Chaos and Creation in the Backyard - Rolling Stone
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Chaos and Creation in the Backyard

The premise of Paul McCartney working with Nigel Godrich was clear from the start. McCartney wanted a producer who appreciated his storied past but at the same time believed that, at sixty-three, he has a vital future. For his part, Godrich — who is best-known for his work with Radiohead and Beck — had expressed interest in collaborating with an established artist whose reputation extended further back than the Nineties. A win-win, right?

Right. Chaos and Creation in the Backyard is the freshest-sounding McCartney album in years. It is as spare, in its way, as Driving Rain (2001), his most recent studio effort, but it’s more daring, more assured and more surprising. For starters, Driving Rain was a band album, while this is a genuine solo album in that McCartney plays nearly all the instruments on it — four of the album’s thirteen tracks credit no other musicians. It’s an approach that recalls McCartney, the homemade 1970 release that launched the singer’s post-Beatles career. And as on that record, the tingling sense of a new beginning is palpable.

Though it’s clearly the product of a true partnership between the artist and his producer, Chaos is instantly recognizable as a McCartney album. For one thing, that voice is front and center, as wistful and full of yearning as ever, effortlessly lending these songs a rich sense of emotional conviction. And that grounding frees Godrich to roughen up McCartney’s innate melodic smoothness. “Jenny Wren” is an acoustic ballad in the manner of “Mother Nature’s Son.” But a solo on duduk — a haunting, hollow-sounding Armenian woodwind — transports the song into an unsettled, dreamlike realm and darkens its mood. Similarly, the string arrangements that permeate the album rigorously avoid the romantic lushness typical of McCartney in the past. Instead, they slither in and out of the mix, providing eerie atmospherics to songs like “Riding to Vanity Fair.” Instruments such as melodica, harmonium, harpsichord and spinet introduce distinctly non-rock elements into McCartney’s sound and contribute to an overall feel of delicate, stately surrealism.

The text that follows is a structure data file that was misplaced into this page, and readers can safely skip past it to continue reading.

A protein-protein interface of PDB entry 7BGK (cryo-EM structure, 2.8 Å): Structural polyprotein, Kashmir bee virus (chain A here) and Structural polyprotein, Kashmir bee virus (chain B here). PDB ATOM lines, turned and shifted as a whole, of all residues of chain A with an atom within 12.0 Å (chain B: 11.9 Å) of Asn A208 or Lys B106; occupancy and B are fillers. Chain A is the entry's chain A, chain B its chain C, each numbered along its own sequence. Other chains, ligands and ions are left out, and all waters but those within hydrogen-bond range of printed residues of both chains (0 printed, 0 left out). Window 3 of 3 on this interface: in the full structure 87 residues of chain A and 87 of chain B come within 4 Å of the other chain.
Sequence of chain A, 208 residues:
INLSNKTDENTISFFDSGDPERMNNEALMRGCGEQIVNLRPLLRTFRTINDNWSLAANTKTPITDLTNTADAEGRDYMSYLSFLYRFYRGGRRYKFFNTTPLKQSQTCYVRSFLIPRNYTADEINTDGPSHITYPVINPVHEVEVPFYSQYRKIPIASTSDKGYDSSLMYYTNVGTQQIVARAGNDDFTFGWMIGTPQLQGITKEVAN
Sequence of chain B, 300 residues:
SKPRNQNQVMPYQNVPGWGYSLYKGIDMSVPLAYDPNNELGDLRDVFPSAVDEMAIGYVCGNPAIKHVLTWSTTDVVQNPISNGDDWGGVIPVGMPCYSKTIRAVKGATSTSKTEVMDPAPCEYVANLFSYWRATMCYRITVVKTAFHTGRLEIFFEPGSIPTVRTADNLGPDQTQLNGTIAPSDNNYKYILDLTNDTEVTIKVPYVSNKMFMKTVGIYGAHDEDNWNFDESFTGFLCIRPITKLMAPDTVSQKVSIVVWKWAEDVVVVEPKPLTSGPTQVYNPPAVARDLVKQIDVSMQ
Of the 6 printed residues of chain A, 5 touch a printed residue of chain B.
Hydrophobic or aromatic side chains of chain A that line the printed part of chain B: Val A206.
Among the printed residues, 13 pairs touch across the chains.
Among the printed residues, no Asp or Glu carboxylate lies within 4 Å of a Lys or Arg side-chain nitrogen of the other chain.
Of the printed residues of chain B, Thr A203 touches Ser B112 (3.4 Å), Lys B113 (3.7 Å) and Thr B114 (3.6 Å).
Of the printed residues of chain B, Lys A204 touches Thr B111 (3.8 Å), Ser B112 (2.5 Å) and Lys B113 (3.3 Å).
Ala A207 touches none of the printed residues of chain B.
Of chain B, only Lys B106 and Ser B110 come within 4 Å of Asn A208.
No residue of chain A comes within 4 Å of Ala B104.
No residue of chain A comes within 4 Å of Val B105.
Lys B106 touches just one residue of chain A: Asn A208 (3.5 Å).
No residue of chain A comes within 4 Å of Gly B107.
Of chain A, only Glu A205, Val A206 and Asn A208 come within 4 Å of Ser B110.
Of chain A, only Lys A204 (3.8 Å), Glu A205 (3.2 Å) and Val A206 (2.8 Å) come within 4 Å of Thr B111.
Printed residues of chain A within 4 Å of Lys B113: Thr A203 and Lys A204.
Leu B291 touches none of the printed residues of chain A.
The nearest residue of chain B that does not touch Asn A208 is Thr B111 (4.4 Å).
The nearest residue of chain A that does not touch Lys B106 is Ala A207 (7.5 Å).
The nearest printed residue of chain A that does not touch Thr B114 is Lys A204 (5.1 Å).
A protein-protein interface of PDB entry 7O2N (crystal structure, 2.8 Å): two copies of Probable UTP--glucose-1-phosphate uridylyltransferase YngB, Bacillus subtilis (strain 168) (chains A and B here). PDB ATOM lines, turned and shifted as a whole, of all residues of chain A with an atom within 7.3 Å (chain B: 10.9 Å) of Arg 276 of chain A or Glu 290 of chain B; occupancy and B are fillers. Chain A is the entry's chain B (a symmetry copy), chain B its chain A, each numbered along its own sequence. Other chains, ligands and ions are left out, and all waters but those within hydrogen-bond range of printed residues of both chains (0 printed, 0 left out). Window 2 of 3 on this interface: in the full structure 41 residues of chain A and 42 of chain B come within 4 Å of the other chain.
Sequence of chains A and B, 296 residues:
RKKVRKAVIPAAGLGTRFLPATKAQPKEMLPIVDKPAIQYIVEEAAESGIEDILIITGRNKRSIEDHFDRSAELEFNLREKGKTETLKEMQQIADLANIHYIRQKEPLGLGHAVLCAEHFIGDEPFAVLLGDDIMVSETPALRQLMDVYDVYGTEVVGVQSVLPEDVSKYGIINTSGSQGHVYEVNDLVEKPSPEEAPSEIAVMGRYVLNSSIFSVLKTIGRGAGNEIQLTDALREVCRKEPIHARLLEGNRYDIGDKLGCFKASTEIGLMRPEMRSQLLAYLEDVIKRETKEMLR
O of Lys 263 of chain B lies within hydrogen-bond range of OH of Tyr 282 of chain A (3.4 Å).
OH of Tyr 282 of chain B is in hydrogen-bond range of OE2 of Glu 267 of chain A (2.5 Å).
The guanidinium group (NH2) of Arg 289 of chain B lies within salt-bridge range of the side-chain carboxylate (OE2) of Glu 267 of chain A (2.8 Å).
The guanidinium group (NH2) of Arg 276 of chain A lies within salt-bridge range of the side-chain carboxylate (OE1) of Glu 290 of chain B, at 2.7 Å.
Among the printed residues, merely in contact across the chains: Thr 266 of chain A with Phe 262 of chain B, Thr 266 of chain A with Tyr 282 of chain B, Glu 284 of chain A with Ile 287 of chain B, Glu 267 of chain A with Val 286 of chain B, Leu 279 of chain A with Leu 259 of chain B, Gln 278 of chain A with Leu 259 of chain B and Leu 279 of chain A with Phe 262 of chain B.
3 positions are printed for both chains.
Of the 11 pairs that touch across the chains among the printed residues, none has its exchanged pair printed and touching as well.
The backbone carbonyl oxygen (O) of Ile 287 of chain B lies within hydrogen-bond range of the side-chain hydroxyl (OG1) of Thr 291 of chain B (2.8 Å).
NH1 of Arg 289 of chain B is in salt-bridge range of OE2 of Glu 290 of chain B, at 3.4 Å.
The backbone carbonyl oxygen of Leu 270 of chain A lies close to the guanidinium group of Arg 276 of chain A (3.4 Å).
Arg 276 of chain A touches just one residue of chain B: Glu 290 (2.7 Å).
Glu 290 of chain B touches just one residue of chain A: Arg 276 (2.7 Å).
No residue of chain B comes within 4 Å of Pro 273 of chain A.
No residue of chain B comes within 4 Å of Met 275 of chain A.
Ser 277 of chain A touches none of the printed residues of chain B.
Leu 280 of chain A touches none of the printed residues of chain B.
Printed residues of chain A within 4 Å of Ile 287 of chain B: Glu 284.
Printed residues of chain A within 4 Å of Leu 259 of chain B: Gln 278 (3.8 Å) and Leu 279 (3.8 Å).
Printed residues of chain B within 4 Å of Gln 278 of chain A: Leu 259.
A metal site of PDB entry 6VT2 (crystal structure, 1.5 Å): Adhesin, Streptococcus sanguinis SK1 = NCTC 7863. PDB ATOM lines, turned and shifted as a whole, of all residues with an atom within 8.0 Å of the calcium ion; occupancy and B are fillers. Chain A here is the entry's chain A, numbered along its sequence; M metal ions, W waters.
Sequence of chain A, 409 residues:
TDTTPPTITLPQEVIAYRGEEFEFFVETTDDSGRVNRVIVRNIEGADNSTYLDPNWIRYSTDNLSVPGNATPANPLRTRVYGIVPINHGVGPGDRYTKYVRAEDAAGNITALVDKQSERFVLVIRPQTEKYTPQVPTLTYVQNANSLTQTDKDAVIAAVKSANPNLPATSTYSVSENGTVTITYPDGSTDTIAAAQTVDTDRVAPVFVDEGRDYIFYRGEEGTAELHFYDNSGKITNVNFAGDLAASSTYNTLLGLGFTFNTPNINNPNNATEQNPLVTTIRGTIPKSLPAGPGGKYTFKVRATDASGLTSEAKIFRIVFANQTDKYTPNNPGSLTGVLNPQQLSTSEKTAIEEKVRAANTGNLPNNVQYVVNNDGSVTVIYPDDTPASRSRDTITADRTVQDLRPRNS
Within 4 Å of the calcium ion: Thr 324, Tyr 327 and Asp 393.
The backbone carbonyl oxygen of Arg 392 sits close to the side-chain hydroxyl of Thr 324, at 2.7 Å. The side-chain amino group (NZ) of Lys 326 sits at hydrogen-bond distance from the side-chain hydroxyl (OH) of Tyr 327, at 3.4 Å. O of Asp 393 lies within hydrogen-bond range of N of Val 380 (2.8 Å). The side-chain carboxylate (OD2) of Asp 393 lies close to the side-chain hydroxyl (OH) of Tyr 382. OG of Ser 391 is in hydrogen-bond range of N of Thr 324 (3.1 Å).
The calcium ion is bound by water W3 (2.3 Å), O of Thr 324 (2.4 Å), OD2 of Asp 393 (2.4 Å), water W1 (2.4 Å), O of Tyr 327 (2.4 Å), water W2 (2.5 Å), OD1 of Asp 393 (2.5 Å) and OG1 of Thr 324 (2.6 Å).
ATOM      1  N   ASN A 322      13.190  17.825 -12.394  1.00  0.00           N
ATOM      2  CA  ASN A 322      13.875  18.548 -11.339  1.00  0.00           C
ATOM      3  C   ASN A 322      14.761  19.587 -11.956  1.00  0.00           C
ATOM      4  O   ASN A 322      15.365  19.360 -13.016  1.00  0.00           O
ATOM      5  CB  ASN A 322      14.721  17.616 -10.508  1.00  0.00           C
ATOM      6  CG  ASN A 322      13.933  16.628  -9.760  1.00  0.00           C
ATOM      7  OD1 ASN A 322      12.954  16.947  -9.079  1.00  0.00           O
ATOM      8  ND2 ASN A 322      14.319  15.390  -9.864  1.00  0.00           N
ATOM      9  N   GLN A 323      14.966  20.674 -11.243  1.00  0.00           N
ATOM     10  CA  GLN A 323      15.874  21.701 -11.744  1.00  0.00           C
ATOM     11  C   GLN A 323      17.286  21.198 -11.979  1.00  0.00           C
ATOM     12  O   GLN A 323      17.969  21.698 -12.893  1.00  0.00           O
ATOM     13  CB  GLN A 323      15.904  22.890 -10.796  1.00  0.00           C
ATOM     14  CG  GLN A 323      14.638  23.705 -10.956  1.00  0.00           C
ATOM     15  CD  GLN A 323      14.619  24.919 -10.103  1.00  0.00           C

All of the above means, alas, that, with a couple of exceptions, Chaos doesn’t rock — its most significant drawback. (When McCartney tears off a guitar solo on “Promise to You Girl,” the effect is jolting.) But without feeling showy, Chaos seduces the listener into a playful world of musical ideas that shimmer and disappear. The sound bears a complex relationship to the album’s theme, an autumnal assessment of the things that fade and the things that last. What fades are the enervating distractions of daily life, every ego-charged detail that seems critical at the moment but that causes us to lose “sight of life day by day.”

And, for McCartney, of course, what lasts is love — the engine of the creation mentioned in the title, the ultimate weapon against chaos. This is not the silly love of “Silly Love Songs.” It’s the challenge of one of his most famous lyrics: “And in the end, the love you take/Is equal to the love you make.” It’s a call to a better self, in other words, and a promise that, as he sings in “Anyway,” this album’s closing track, “If a love is strong enough, it may never end.”

In This Article: Paul McCartney


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